I had everything in place to write my article for this newsletter. I had planned to discuss AFG vehicle applications for this year’s program and some special area’s of concern when planning your application. My outline was complete and a rough draft had been formulated. I had arrived at my office early on Tuesday morning to complete this task and I thought I would have no problem in emailing my completed article by lunchtime.
Shortly after sitting down at my computer my pager went off and my cellphone beeped with a message. It was another snowy morning in the mountains of west central Pennsylvania and I was positive that we were being dispatched to a vehicle accident.
Then I heard those words that make every firefighter move a lot quicker than usual. We were being dispatched to a structure fire with entrapment that was the result of an explosion. As I am traveling to the scene my cellphone is ringing. My chief is at work and wants to know what is going on and our dispatch center comes back on the air with an announcement that they had received information that there could possibly be hazardous materials involved. All of the training that I had received over all of those years starts to go through my head. What do I need to do? What do I need to remember? What should I be looking for?
As I arrived on scene the area looked like a war zone. The house was completely leveled and was nothing more than a pile of debris. 200 yards away fiberglass insulation, school papers, articles of clothing and books were strewn about the countryside. Sections of tape from VHS videos were hanging from the trees like streamers. A teenage boy, who was a resident of the home, had been placed in a stopped pickup truck by a good Samaritan. His father was still trapped inside the debris pile that once was his home. Firefighters worked feverishly to remove him and after a quick decon both the boy and his father were transported by EMS to local hospitals.
An additional victim was located partially inside what remains of a vehicle situated in the front yard of the home. This victim’s condition was very apparent from a distance. Additional fire personnel began to arrive on scene along with state police. By this point in time all of the residents of the structure had been accounted for through phone calls to the school and employer.
As we stepped back to reevaluate the situation the unthinkable started to become clear. The remains of the vehicle sitting in the front yard was not some unfortunate individual who happened to be sitting in the wrong place at the wrong time, but was actually the source of the explosion. This really couldn’t be true, could it? After all this was backwoods, rural Pennsylvania not Philadelphia or Pittsburgh.
But as time unfolded it was true. An individual had loaded his pickup truck full of explosives. Then drove to this residence and backed full speed into the structure. Then he detonated the device.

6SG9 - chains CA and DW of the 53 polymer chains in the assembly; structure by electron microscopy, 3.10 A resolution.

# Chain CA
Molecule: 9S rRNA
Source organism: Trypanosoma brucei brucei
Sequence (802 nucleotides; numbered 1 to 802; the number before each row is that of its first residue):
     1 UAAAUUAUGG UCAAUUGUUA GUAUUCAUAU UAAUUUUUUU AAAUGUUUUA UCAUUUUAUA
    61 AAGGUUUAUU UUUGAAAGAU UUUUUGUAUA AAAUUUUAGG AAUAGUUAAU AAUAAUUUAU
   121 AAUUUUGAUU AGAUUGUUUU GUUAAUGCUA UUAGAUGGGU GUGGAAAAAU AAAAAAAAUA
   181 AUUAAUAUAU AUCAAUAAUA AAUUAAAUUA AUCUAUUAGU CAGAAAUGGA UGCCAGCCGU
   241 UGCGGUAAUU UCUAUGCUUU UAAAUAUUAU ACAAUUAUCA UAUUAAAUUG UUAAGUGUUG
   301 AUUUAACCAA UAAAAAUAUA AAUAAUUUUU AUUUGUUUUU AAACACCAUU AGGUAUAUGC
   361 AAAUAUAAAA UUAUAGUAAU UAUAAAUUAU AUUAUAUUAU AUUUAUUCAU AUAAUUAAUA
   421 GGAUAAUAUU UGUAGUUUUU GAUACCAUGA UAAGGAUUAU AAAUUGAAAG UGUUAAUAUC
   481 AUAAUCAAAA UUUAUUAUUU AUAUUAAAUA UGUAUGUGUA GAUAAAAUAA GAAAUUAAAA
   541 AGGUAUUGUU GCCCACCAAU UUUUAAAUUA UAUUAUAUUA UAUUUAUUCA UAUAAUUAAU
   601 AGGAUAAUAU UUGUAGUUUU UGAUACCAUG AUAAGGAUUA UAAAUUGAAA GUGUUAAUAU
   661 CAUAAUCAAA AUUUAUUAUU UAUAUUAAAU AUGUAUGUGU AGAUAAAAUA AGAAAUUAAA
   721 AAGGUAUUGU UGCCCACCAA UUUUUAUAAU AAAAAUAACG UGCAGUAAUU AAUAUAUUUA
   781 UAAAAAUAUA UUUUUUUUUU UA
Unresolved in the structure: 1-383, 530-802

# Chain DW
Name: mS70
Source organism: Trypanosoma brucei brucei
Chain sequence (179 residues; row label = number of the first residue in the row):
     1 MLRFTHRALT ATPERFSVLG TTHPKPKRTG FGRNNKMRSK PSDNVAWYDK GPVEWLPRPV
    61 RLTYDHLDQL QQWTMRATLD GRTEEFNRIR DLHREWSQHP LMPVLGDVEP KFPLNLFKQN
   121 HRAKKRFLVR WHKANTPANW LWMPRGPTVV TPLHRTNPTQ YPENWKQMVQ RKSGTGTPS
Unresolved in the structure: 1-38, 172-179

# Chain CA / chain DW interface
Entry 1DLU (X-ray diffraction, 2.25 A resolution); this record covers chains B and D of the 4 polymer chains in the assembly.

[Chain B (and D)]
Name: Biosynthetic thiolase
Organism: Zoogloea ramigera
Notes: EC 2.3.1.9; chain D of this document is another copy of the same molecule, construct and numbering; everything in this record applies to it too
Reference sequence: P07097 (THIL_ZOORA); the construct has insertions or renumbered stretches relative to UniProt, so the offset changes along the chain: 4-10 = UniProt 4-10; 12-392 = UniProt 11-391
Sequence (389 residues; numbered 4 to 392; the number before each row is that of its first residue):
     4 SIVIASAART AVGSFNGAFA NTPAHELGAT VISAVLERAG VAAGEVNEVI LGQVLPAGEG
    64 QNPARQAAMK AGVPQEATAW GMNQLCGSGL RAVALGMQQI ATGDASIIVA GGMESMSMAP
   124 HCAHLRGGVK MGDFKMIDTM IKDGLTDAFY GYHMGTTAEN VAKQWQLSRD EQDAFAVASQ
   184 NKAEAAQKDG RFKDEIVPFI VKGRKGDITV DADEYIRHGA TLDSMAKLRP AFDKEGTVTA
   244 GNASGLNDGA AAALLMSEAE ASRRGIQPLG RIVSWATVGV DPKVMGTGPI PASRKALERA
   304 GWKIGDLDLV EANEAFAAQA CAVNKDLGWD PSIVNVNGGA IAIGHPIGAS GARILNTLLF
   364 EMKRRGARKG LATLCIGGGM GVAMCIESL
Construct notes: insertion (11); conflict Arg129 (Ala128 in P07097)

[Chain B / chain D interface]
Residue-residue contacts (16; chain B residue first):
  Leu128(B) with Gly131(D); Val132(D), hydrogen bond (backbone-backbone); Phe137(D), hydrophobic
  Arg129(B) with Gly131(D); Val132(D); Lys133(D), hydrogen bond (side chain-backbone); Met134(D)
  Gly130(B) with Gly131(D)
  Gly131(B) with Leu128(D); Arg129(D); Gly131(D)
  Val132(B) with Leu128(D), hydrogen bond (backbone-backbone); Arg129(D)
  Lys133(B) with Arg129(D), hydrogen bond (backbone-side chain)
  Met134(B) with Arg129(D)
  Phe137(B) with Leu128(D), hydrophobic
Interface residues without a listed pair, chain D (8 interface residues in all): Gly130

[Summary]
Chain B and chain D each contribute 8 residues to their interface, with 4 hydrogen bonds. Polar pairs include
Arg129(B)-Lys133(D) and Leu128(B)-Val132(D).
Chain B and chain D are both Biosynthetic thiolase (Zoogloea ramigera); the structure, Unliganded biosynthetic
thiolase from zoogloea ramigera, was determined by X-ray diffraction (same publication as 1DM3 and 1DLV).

I started to go through a period of soul searching. Was this really worth it. What type of explosives did he use? Are we all facing some health risk because of our response to this incident. Where there unexploded agents still on scene?
When I joined the fire service four decades ago something like this wasn’t even imaginable. Now here I am watching our firefighters go through decon for possible exposure to a chemical agent. Why am I doing this? Why are we doing this? As time passed that day I became very resentful to this individual who just decided to alter everyone’s schedule and everyone’s life that day.
We spent over 12 hours at that scene and then we were called back out the following morning to assist ATF agents in cutting apart the remains of the bomber’s truck for investigative purposes. More time and more money wasted in my mind. The resentment continued to grow because we just spent the entire morning at this incident again.
In the evening just as I was starting to prepare dinner my pager went off again. Waiting for the dispatch I began to grumble because I felt sure we were returning to the previous incident again. Instead we were dispatched to a kitchen fire in town. When I arrived on scene we found an elderly homeowner who had started her oven to bake pies. It was the first time she used her oven in several weeks and it began to smoke. We investigated and found that mice must be stealing her dog’s food and starting to store it inside the electric range. We removed the smoldering dog food and ventilated the residence. As we were leaving the elderly lady said, “Thanks so much, I live alone and don’t know who would have ever helped me if you boys didn’t. I pray for you every time I hear that siren go off” Then it all came back to me why I continue to go on alarms.